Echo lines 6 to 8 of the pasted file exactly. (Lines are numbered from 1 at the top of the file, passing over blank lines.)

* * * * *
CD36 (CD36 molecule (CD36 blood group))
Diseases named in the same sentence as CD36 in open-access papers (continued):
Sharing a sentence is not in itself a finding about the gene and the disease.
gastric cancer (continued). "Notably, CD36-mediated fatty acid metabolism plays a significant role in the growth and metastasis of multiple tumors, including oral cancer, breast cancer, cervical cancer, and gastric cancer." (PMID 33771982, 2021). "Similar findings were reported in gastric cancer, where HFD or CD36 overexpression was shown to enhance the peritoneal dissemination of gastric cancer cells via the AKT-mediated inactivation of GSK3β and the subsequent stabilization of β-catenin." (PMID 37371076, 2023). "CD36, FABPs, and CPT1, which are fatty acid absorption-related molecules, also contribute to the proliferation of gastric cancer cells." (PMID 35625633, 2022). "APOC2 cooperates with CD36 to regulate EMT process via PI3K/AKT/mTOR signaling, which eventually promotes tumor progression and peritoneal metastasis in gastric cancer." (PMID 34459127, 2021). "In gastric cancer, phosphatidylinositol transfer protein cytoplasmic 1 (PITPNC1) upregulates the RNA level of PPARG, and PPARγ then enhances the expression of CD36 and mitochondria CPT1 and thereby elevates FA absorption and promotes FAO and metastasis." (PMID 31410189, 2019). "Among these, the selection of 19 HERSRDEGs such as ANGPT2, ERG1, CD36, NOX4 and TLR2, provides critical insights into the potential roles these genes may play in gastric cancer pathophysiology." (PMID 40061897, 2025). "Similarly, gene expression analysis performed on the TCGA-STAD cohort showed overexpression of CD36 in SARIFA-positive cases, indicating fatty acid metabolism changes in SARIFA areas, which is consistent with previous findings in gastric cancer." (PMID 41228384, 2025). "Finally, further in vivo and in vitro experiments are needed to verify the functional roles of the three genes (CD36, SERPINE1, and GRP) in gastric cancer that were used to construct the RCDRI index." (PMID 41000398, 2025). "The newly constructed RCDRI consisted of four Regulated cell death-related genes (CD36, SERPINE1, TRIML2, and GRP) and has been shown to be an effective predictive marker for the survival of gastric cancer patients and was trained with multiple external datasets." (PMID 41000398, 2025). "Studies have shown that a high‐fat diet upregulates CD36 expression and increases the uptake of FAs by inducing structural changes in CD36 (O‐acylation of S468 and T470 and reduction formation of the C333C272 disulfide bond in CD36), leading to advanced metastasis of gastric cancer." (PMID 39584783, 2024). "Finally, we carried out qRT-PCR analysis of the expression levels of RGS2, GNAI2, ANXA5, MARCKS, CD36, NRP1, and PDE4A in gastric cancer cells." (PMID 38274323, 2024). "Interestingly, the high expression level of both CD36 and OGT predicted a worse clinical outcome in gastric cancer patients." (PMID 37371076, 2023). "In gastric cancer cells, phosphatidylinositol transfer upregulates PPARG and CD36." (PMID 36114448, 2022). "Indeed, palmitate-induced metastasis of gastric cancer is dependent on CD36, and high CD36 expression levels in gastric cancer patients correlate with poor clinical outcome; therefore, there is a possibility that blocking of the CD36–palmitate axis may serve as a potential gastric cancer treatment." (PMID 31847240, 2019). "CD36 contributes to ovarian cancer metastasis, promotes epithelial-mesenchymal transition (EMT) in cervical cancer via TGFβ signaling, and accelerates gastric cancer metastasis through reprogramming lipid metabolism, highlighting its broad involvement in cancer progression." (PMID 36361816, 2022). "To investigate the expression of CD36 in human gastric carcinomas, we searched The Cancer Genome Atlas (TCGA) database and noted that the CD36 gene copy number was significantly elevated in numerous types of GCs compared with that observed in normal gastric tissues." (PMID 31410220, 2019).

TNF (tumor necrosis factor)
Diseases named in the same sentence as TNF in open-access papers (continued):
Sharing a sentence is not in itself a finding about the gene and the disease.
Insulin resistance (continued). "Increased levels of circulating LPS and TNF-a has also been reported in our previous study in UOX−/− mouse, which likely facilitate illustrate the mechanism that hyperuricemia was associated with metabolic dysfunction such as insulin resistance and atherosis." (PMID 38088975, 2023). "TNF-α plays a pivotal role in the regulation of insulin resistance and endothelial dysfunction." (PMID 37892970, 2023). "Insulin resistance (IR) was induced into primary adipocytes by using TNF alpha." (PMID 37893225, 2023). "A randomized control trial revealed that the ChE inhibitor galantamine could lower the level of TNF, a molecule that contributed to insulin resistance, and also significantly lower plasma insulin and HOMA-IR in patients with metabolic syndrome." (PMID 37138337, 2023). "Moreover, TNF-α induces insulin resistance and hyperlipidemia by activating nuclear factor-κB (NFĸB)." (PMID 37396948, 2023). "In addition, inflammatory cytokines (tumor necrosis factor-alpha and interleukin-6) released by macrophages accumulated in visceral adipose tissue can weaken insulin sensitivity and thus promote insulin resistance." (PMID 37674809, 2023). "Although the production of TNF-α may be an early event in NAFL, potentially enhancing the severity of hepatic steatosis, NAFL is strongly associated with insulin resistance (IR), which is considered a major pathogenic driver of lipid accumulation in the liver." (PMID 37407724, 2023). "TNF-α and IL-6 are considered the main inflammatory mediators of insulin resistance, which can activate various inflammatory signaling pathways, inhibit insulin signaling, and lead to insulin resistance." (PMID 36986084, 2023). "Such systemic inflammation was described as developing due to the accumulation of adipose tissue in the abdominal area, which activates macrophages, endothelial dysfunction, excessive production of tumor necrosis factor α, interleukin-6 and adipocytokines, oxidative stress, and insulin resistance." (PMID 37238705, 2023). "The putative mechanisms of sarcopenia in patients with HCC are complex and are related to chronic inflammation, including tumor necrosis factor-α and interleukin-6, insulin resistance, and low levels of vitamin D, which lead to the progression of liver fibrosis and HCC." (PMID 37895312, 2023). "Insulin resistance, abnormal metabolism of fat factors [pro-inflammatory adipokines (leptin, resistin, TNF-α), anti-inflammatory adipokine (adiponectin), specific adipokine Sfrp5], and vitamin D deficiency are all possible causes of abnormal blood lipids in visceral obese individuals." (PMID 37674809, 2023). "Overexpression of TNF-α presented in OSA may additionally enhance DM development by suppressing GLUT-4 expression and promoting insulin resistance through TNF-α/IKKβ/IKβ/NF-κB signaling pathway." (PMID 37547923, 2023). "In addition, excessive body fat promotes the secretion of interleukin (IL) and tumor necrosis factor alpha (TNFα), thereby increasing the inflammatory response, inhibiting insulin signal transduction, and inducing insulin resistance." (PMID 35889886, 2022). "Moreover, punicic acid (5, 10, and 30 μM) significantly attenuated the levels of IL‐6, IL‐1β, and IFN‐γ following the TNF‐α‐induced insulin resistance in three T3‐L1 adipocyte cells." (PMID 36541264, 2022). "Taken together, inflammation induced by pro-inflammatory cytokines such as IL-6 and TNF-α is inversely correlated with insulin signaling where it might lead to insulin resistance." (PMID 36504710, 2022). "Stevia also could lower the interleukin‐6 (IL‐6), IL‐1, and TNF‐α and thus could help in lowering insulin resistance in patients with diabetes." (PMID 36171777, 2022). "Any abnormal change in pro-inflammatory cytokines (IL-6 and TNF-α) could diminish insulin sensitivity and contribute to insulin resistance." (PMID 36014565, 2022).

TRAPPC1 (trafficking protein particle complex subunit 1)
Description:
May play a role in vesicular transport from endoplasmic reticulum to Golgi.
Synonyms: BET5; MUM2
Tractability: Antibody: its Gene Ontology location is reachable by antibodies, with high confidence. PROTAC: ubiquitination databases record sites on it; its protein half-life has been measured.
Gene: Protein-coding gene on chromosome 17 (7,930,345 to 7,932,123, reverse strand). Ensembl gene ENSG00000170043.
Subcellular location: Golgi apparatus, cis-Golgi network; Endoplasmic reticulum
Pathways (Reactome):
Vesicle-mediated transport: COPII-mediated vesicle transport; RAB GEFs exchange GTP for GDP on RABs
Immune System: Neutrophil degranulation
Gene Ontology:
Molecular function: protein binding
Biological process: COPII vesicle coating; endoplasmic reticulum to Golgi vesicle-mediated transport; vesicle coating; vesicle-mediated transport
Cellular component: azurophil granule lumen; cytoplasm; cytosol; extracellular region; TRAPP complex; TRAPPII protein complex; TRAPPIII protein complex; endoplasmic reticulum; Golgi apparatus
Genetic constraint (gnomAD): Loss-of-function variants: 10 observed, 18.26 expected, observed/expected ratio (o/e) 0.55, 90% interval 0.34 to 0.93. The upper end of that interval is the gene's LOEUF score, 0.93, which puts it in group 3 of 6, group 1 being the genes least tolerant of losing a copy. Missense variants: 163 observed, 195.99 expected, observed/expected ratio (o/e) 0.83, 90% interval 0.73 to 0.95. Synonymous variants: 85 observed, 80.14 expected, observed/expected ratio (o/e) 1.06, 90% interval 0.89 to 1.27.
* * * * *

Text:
Diseases named in the same sentence as TNF in open-access papers (continued):
Sharing a sentence is not in itself a finding about the gene and the disease.
Insulin resistance (continued). "Increased levels of circulating LPS and TNF-a has also been reported in our previous study in UOX−/− mouse, which likely facilitate illustrate the mechanism that hyperuricemia was associated with metabolic dysfunction such as insulin resistance and atherosis." (PMID 38088975, 2023). "TNF-α plays a pivotal role in the regulation of insulin resistance and endothelial dysfunction." (PMID 37892970, 2023). "Insulin resistance (IR) was induced into primary adipocytes by using TNF alpha." (PMID 37893225, 2023). "A randomized control trial revealed that the ChE inhibitor galantamine could lower the level of TNF, a molecule that contributed to insulin resistance, and also significantly lower plasma insulin and HOMA-IR in patients with metabolic syndrome." (PMID 37138337, 2023). "Moreover, TNF-α induces insulin resistance and hyperlipidemia by activating nuclear factor-κB (NFĸB)." (PMID 37396948, 2023). "In addition, inflammatory cytokines (tumor necrosis factor-alpha and interleukin-6) released by macrophages accumulated in visceral adipose tissue can weaken insulin sensitivity and thus promote insulin resistance." (PMID 37674809, 2023). "Although the production of TNF-α may be an early event in NAFL, potentially enhancing the severity of hepatic steatosis, NAFL is strongly associated with insulin resistance (IR), which is considered a major pathogenic driver of lipid accumulation in the liver." (PMID 37407724, 2023). "TNF-α and IL-6 are considered the main inflammatory mediators of insulin resistance, which can activate various inflammatory signaling pathways, inhibit insulin signaling, and lead to insulin resistance." (PMID 36986084, 2023). "Such systemic inflammation was described as developing due to the accumulation of adipose tissue in the abdominal area, which activates macrophages, endothelial dysfunction, excessive production of tumor necrosis factor α, interleukin-6 and adipocytokines, oxidative stress, and insulin resistance." (PMID 37238705, 2023). "The putative mechanisms of sarcopenia in patients with HCC are complex and are related to chronic inflammation, including tumor necrosis factor-α and interleukin-6, insulin resistance, and low levels of vitamin D, which lead to the progression of liver fibrosis and HCC." (PMID 37895312, 2023). "Insulin resistance, abnormal metabolism of fat factors [pro-inflammatory adipokines (leptin, resistin, TNF-α), anti-inflammatory adipokine (adiponectin), specific adipokine Sfrp5], and vitamin D deficiency are all possible causes of abnormal blood lipids in visceral obese individuals." (PMID 37674809, 2023). "Overexpression of TNF-α presented in OSA may additionally enhance DM development by suppressing GLUT-4 expression and promoting insulin resistance through TNF-α/IKKβ/IKβ/NF-κB signaling pathway." (PMID 37547923, 2023). "In addition, excessive body fat promotes the secretion of interleukin (IL) and tumor necrosis factor alpha (TNFα), thereby increasing the inflammatory response, inhibiting insulin signal transduction, and inducing insulin resistance." (PMID 35889886, 2022). "Moreover, punicic acid (5, 10, and 30 μM) significantly attenuated the levels of IL‐6, IL‐1β, and IFN‐γ following the TNF‐α‐induced insulin resistance in three T3‐L1 adipocyte cells." (PMID 36541264, 2022). "Taken together, inflammation induced by pro-inflammatory cytokines such as IL-6 and TNF-α is inversely correlated with insulin signaling where it might lead to insulin resistance." (PMID 36504710, 2022). "Stevia also could lower the interleukin‐6 (IL‐6), IL‐1, and TNF‐α and thus could help in lowering insulin resistance in patients with diabetes." (PMID 36171777, 2022). "Any abnormal change in pro-inflammatory cytokines (IL-6 and TNF-α) could diminish insulin sensitivity and contribute to insulin resistance." (PMID 36014565, 2022).